SEARCH HEALTH STUDIES

Amaranth Leaves Offer Potential Health Benefits

Australian researches conducted a study focusing on Greeks who relocated to Melbourne but maintained their traditional Mediterranean diet.  During this study, the foods selected for nutrient evaluation – leafy green vegetables, figs in season, and various types of olive oil – were those commonly consumed by Greeks living in Melbourne, but not by native Australians.  Of all the commercial and wild leafy greens studied, amaranth leaves were found to contain some of the highest levels of beta-carotene and lutein, even higher than the commercially available chicory and endive.
European Journal of Clinical Nutrition, November 2002; 56(11):1149-54

Barley’s Slow Digestion may help Weight Control

Barley varieties such as Prowashonupana that are especially high in beta-glucan fiber may digest more slowly than standard barley varieties. Researchers at USDA and the Texas Children’s Hospital compared the two and concluded that Prowashonupana may indeed be especially appropriate for obese and diabetic patients.
Journal of Nutrition, September 2002; 132(9):2593-6

Oats Lower Bad Cholesterol

Researchers at Colorado State University randomly assigned thirty-six overweight middle-aged men to eat either an oat or wheat cereal daily for twelve weeks. At the end of the three-month period, the men eating the oat cereal had lower concentrations of small, dense LDL cholesterol (thought to be particularly dangerous) and lower LDL overall, compared to those in the wheat group, while their HDL (“good”) cholesterol was unchanged.
American Journal of Clinical Nutrition, August 2002; 76(2):351-8

Oats Help Control Blood Pressure

Using a randomized, controlled parallel-group pilot study, researchers followed 18 hypertensive and hyperinsulemic men and women for six weeks, while half of them ate oat cereal (5.52g/day of beta-glucan) and the others ate a lower-fiber cereal (less than 1g total fiber). The oat group enjoyed a 7.5mm Hg reduction in systolic blood pressure and a 5.5 mm Hg reduction in diastolic blood pressure, while the wheat group was unchanged.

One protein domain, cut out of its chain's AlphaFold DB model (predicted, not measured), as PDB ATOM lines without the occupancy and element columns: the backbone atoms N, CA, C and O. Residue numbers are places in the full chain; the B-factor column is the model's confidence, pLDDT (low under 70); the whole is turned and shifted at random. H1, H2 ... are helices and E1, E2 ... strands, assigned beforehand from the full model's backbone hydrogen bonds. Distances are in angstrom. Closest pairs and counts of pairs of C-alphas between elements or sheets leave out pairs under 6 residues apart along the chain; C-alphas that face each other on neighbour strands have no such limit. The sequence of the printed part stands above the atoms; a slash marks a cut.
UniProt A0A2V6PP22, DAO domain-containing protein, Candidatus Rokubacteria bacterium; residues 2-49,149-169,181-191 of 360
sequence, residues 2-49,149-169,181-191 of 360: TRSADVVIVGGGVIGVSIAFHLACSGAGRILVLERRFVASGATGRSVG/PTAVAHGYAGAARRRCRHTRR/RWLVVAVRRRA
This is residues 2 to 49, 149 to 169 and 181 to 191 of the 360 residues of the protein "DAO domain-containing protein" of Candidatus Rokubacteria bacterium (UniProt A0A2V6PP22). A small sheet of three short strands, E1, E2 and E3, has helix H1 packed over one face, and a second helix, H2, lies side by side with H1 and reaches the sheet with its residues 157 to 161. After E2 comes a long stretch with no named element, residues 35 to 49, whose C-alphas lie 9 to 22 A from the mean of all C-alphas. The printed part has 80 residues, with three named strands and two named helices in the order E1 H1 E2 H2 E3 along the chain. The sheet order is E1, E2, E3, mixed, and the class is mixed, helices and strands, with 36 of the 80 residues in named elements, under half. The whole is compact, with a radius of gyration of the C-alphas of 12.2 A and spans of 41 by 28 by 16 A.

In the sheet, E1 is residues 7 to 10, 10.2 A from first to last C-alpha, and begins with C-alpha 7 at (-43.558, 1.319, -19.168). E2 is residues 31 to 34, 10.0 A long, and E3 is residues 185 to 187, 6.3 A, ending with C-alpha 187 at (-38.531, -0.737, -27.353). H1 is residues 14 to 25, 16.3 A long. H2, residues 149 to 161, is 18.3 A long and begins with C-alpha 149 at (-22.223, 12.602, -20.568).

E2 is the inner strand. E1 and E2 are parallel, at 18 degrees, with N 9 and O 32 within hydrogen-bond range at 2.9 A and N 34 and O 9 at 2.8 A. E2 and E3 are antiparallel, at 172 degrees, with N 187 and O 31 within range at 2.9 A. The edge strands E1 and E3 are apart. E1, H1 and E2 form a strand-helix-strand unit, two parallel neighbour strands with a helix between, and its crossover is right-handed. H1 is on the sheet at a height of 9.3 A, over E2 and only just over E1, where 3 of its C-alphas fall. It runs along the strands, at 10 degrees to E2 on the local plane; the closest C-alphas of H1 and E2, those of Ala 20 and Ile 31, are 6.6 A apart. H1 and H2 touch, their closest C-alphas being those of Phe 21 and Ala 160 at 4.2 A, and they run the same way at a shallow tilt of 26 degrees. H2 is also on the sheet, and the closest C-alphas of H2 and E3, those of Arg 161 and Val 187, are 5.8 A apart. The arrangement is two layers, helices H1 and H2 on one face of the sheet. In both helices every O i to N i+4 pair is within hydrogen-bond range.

Journal of Family Practice, April 2002; 51(4):369

Optimum Germination Conditions for Wheat

Scientists at the University of Alberta germinated wheat under various conditions to determine how to maximize the production of antioxidants.  First, they steeped the grains in water for 24 or 48 hours, then sprouted them in the dark for 9 days. Vitamins C and E and beta-carotene, which were barely detectable in the dry grains, increased steadiily during the germination period. Grains steeped for 48 hours became wet, sticky, discolored and acidic-smelling after germination, leading researchers to conclude that 24 hours of steeping and 7 days of sprouting would produce the best combination of antioxidant concentrations and sensory properties.
International Journal of Food Sciences and Nutrition, July 2001; 52(4):319-30.

Sprouting Sorghum Enhances Taste and Nutrition

Tanzanian researchers observed that sorghum, although a staple food in many poorer areas of the world, is not highly esteemed, because of limits in its nutritional and sensory qualities. In an effort to make this easy-to-grow grain more useful and more widely accepted, they studied three traditional processing methods: germination (sprouting), fermentation, and a germination/fermentation comination.  They concluded that germination was the best approach for improving the nutritional and functional qualities of the sorghum.
International Journal of Food Sciences and Nutrition, March 2001; 52(2):117-26.